• Applications are typically reviewed not sooner than 15 days.

2. Georgia

georgia mountains

Known for its snow-capped mountains, coastal sceneries, historical landmarks, and colorful and bustling cities, Georgia is a popular destination for tourists and digital nomads alike. Because of its fast response to the coronavirus crisis, it has reported only a little over 1,000 cases, making it a relatively epidemiologically safe country. To stimulate the economy and slow reopen its borders, Georgia announced a new digital nomad visa to attract remote workers.

Remote workers will be allowed to live and work from Georgia for six months up to one year, provided they can cover the cost of the mandatory 14-day quarantine upon arrival.

More details are yet to be announced, but this digital nomad visa is set to launch in September. The online application system will be live here.

3. Barbados

beach barbados

Fancy a Caribbean working holiday? The lush island of Barbados is opening its doors to remote workers with its 12-month Welcome Stamp. Barbados recognizes that COVID-19 has put a strain on people’s mental health and invites digital nomads and freelancers to work while soaking up the sun, the sea, and sand.

Who’s eligible to apply?

You can apply for Barbados’ 12-month Welcome Stamp visa if you meet the following requirements:

  • You are an individual who will engage in remote work in Barbados. You can’t be employed in Barbados on this visa.
  • You expect to earn an income of US$50,000.00 or more over the next 12 months and/or have the means to support yourself, your spouse and dependents accompanying you during your stay in Barbados.
  • You agree to COVID-19 testing on arrival and 48-hour quarantine periods until results are ready.

How to apply?

  • Complete the requirements listed here.
  • Fill out the form on the same link.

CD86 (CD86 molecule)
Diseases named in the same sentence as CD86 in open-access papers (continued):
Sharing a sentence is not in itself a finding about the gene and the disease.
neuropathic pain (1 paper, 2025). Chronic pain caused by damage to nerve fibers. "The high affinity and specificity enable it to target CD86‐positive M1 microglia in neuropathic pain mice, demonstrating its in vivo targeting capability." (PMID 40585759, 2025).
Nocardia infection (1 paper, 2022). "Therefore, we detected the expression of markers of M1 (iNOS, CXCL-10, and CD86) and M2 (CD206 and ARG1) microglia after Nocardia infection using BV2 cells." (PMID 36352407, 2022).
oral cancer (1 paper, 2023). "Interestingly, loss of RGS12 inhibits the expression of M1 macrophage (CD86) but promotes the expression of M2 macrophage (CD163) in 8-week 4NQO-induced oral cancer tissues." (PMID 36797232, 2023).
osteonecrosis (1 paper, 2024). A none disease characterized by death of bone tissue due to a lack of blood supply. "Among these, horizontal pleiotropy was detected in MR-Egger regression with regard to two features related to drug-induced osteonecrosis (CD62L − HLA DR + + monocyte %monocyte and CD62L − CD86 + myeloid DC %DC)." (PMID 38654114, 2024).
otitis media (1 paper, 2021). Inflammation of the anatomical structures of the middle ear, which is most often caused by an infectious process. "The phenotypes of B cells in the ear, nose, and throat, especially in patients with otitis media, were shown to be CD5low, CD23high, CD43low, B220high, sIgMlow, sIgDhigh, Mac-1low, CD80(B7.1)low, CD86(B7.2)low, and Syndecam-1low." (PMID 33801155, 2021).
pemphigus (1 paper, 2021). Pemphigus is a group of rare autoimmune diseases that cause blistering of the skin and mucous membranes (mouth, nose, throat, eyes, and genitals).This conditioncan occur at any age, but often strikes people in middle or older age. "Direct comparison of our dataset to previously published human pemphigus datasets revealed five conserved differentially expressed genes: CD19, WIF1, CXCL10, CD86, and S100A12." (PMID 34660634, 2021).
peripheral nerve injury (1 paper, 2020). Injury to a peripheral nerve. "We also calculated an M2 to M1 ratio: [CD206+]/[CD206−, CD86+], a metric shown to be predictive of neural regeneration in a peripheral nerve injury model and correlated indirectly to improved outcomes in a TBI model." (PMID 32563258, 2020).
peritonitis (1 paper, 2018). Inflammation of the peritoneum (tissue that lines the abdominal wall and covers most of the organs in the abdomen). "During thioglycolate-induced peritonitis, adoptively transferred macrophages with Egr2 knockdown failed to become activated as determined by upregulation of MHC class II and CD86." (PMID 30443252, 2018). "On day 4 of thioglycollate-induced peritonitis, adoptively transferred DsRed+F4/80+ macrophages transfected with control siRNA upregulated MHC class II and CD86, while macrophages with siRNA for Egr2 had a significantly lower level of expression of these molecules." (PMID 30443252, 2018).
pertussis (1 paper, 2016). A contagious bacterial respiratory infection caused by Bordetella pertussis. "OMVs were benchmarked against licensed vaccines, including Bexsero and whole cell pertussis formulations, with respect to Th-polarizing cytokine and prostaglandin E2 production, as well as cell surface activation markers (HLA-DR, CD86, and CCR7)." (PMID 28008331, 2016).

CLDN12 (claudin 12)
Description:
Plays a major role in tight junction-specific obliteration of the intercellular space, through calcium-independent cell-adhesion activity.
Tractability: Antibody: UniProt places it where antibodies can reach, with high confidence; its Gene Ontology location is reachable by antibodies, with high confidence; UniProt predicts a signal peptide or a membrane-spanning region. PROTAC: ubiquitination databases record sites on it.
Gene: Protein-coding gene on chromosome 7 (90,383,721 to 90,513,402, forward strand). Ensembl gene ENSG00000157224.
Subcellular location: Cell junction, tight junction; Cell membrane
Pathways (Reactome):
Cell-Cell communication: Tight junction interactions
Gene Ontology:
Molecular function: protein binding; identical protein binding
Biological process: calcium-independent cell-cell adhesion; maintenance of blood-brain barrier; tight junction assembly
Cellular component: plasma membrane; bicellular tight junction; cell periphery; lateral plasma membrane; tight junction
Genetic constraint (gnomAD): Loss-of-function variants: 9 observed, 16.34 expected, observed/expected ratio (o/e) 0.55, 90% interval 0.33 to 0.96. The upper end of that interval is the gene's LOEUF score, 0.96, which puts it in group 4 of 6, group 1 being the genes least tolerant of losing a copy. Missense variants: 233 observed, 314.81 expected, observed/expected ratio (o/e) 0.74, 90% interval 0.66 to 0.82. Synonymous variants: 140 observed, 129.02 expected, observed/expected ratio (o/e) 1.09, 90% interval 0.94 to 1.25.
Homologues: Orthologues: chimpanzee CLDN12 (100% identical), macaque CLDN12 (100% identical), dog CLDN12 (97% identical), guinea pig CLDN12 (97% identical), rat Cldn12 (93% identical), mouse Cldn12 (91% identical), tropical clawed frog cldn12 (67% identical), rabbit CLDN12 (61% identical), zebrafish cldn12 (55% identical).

• Submit the paperwork and pay the non-refundable visa application fees of $2,000 (individual) or $3,000 (if you’re applying as a family).
  • Processing and approval for Barbados’ Welcome Stamp visa takes under seven days.

4. Germany

germany city night

The German freelance visa (Aufenthaltserlaubnis für selbständige Tätigkeit) is a residence permit issued for a specific amount of time (anywhere from 6 months to 3 years) for freelancers and the self-employed. This visa allows freelancers to work with different startups, business, or individuals on a need-based and part-time contracts.

Who’s eligible to apply?

You can apply for Germany’s freelancer visa if you meet the following requirements:

  • You have an address in Germany. You can prove this by showing a rent contract or registration certificate for your address.
  • You have a health insurance (expat insurance, private health insurance, or public health insurance).
  • You can prove that you are earning enough money and are self-sufficient. Letters of recommendations, a business plan, payment from clients, and proof of savings can prove financial stability.
  • You have clients in Germany. A freelance visa is granted if there is a “local economic interest” for your services. You can prove this by showing at least two letters of intent from prospective clients, explaining why they want to hire you and what kind of work you’d be doing. You will be able to work for non-German clients if you get the visa but German clients are required for the application process.

Additionally, you must determine whether you’re a freelancer (Freiberufler) or self-employed (Selbständiger). Requirements for these two categories differ slightly.